Smith's Criminal Case Compendium

Smith's Criminal Case Compendium


This compendium includes significant criminal cases by the U.S. Supreme Court & N.C. appellate courts, Nov. 2008 – Present. Selected 4th Circuit cases also are included.

Jessica Smith prepared case summaries Nov. 2008-June 4, 2019; later summaries are prepared by other School staff.


Navigate using the table of contents to the left or by using the search box below. Use quotations for an exact phrase search. A search for multiple terms without quotations functions as an “or” search. Not sure where to start? The 5 minute video tutorial offers a guided tour of main features – Launch Tutorial (opens in new tab).

E.g., 06/28/2024
E.g., 06/28/2024

Ruling in a civil suit against the District of Columbia and five of its police officers brought by individuals arrested for holding a raucous, late-night party in a house they did not have permission to enter, the Court held that the officers had probable cause to arrest the partygoers and were entitled to qualified immunity. As to probable cause, the Court concluded that “[c]onsidering the totality of the circumstances, the officers made an entirely reasonable inference that the partygoers were knowingly taking advantage of a vacant house as a venue for their late-night party.” (quotation omitted). In this respect, the Court noted the condition of the house, including among other things that multiple neighbors told the officers that the house had been vacant for several months and that the house had virtually no furniture and few signs of inhabitance. The Court also noted the partygoers’ conduct, including among other things that the party was still going strong when the officers arrived after 1 am, with music so loud that it could be heard from outside; upon entering, multiple officers smelled marijuana; partygoers left beer bottles and cups of liquor on the floor; the living room had been converted into a makeshift strip club; and the officers found upstairs a group of men with a single, naked woman on a bare mattress—the only bed in the house—along with multiple open condom wrappers and a used condom. The Court further noted the partygoers’ reaction to the officers, including scattering and hiding at the sight of the uniformed officers. Finally, the Court noted the partygoers’ vague and implausible answers to the officers’ questions about who had given them permission to be at the house. The Court went on to hold that the officers were entitled to qualified immunity.

State v. Parisi, 372 N.C. 639 (Aug. 16, 2019)

On appeal from a divided panel of the Court of Appeals, State v. Parisi, ___ N.C. App. ___, 817 S.E.2d 228 (2018) (discussed in an earlier blog post by Shea Denning,, the Supreme Court held that the trial court erred by granting the defendant’s motion to suppress in this impaired driving case. The Supreme Court considered whether the trial courts’ findings—which are conclusive on appeal if supported by competent evidence—supported the ultimate conclusions of law. Here, where the trial court made findings that the defendant admitted to consuming three beers, that defendant’s eyes were red and glassy, that a moderate odor of alcohol emanated from defendant’s person, and that the defendant exhibited multiple indicia of impairment while performing various sobriety tests, the Supreme Court had “no hesitation” in concluding that those facts sufficed, as a matter of law, to support the officer’s decision to arrest the defendant for impaired driving.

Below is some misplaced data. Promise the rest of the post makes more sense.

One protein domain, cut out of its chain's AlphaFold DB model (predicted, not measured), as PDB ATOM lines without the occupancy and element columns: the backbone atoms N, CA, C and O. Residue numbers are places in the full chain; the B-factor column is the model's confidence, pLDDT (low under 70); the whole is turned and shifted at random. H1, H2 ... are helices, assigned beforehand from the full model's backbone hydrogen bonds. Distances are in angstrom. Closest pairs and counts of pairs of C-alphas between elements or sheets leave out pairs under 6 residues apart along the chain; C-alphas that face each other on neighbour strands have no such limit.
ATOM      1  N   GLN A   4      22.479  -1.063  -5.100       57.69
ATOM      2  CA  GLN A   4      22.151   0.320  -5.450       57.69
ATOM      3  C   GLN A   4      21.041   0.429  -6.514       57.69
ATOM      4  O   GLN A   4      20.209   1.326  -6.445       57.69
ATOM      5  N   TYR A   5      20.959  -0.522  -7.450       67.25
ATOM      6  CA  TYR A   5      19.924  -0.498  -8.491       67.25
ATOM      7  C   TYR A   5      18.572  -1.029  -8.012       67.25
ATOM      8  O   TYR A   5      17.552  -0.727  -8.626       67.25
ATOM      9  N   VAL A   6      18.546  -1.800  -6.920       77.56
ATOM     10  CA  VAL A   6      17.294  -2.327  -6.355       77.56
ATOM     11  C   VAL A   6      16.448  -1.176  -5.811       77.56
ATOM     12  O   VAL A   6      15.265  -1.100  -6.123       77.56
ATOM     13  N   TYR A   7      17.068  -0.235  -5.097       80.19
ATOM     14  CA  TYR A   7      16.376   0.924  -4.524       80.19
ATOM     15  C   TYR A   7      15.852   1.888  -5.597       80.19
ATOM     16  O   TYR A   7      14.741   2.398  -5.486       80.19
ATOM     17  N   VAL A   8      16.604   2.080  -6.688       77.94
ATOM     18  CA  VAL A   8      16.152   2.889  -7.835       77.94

State v. Daniel, 372 N.C. 202 (May. 10, 2019)

The court per curiam affirmed a decision of a divided panel of the Court of Appeals, ___ N.C. App. ___, 814 S.E.2d 618 (2018), holding that because an officer had probable cause to arrest the defendant for impaired driving, the trial court erred by granting the defendant’s motion to suppress. Here, the trooper “clocked” the defendant traveling at 80 miles per hour in a 65 mile per hour zone on a highway. As the trooper approached the defendant’s vehicle, the defendant abruptly moved from the left lane of the highway into the right lane, nearly striking another vehicle before stopping on the shoulder. During the stop, the trooper noticed a moderate odor of alcohol emanating from the defendant and observed an open 24-ounce container of beer in the cup-holder next to the driver’s seat. The defendant told the trooper that he had just purchased the beer, and was drinking it while driving down the highway. The defendant admitted that he had been drinking heavily several hours before the encounter with the trooper. The trooper did not have the defendant perform any field sobriety tests but did ask the defendant to submit to two Alco-sensor tests, both of which yielded positive results for alcohol. The Court of Appeals noted that while swerving alone does not give rise to probable cause, additional factors creating dangerous circumstances may, as was the case here.